World Shares Advance After the Federal Reserve Raises Interest Rates

BANGKOK (AP) -- Shares were mostly higher in Europe and Asia on Thursday after the Federal Reserve raised interest rates to their highest level in more than two decades, just as Wall Street expected.

Market attention turned to a decision later in the day by the European Central Bank and to whether Japan's central bank might alter its longstanding ultra-lax monetary policy at a policy meeting that ends on Friday.

ECB President Christine Lagarde all but promised an increase as the bank's governing council was meeting in Frankfurt, where interest rates are decided for the 20 European Union countries that use the euro.

"Today, all eyes will be on the ECB, where a 25 basis point hike is widely expected along with the door being left open for another hike in September," ING Economics said in a commentary.

Germany's DAX was up 1% at 16,284.76. In Paris, the CAC 40 advanced 1.5% to 7,424.74. Britain's FTSE 100 was up 0.3% at 7,699.90.

A 0.25 percentage point hike would take the ECB's benchmark rate to 4.25%.

The future for the S&P 500 was 0.5% higher while that for the Dow Jones Industrial Average edged 0.1% higher. On Wednesday, the S&P 500 slipped less than 0.1% and was near a 15-month high. The Dow rose 0.2% and the Nasdaq composite slipped 0.1%.

In Asian trading, Tokyo's Nikkei 225 index gained 0.7% to 32,891.16.

The Bank of Japan's approach has increasingly diverged from the actions of the U.S. Federal Reserve and the world's other central banks. It has kept its benchmark interest rate at minus 0.1% for a decade, trying to spur more investment and consumer spending, with mixed results.

Japan's inflation has crept higher, surpassing the U.S. rate of 3% with June inflation at 3.3%. But the central bank's policymakers appear unconvinced that the higher rates are likely to be sustained as other major economies slow, denting demand for Japanese exports.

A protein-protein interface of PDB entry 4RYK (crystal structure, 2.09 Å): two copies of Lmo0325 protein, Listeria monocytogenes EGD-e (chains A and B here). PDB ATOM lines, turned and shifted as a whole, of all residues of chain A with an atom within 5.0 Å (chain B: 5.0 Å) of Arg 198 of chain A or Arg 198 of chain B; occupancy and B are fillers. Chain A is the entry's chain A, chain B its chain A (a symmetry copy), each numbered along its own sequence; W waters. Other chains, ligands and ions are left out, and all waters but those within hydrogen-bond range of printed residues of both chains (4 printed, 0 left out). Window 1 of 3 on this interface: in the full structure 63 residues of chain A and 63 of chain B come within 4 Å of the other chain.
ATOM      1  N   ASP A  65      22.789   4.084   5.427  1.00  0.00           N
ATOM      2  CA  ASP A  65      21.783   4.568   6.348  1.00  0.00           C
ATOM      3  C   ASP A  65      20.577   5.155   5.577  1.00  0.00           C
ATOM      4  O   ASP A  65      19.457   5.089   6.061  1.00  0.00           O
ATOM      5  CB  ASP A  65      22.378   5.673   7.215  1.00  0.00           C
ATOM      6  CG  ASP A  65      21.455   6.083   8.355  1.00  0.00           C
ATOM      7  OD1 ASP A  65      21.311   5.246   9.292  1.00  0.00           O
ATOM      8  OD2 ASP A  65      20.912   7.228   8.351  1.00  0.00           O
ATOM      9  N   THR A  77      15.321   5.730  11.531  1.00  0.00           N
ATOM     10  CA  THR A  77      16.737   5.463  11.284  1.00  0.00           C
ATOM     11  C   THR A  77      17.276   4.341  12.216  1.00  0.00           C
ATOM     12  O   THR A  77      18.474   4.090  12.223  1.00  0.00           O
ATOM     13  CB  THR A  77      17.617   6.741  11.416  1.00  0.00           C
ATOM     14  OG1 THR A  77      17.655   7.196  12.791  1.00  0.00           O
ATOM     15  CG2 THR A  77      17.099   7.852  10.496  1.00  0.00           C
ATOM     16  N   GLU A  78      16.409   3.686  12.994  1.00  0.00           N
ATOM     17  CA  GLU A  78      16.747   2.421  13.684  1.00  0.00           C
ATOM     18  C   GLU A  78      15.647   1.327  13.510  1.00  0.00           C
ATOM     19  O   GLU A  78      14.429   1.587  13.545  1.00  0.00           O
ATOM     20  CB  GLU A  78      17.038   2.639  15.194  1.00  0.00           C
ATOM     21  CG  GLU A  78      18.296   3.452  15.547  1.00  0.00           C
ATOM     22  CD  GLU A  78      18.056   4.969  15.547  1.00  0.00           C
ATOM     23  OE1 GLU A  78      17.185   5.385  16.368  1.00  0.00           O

Hong Kong's Hang Seng index jumped 1.4% to 19,639.11, while the Shanghai Composite index slipped 0.2% to 3,216.67.

In Australia, the S&P/ASX 200 added 0.7% to 7,455.90. South Korea's Kospi climbed 0.4% to 2,603.81. In India, the Sensex fell 0.7% to 66,277.15.

Bangkok's SET rose 1.3% and Taiwan's benchmark gained 0.5%.

Stocks on Wall Street held steady Wednesday, while Treasury yields fell after Fed Chair Jerome Powell said no decision had been made about whether to raise rates at its next meeting or beyond. That may have bolstered hopes among traders that Wednesday's hike could be the last for a long time.

Powell said Wednesday that rates will likely need to stay high for a while to drive inflation lower.

"It's really dependent so much on the data, and we just don't have it yet," Powell said.

The Fed's raised its federal funds rate to a range of 5.25% to 5.50% in hopes of wrestling down high inflation. That's its highest level since 2001 and up from virtually zero early last year.

Rate increases work to lower inflation by grinding down on the entire economy, raising the risk of a recession and hurting prices for investments. Ending them would encourage more borrowing and investment.

The economy has so far defied predictions for a recession, largely because of a remarkably solid job market that has allowed U.S. households to keep spending. That has hopes rising that the Federal Reserve can pull off a "soft landing" for the economy where high inflation falls back to its target without a painful recession.

In other trading Thursday, U.S. benchmark crude oil gained 80 cents to $79.58 per barrel in electronic trading on the New York Mercantile Exchange. It fell 85 cents to $79.78 on Wednesday.

Brent crude, the international standard, added 66 cents to $83.22 per barrel.

The dollar fell to 140.93 Japanese yen from 140.25 yen. The euro rose to $1.1140 from $1.1087.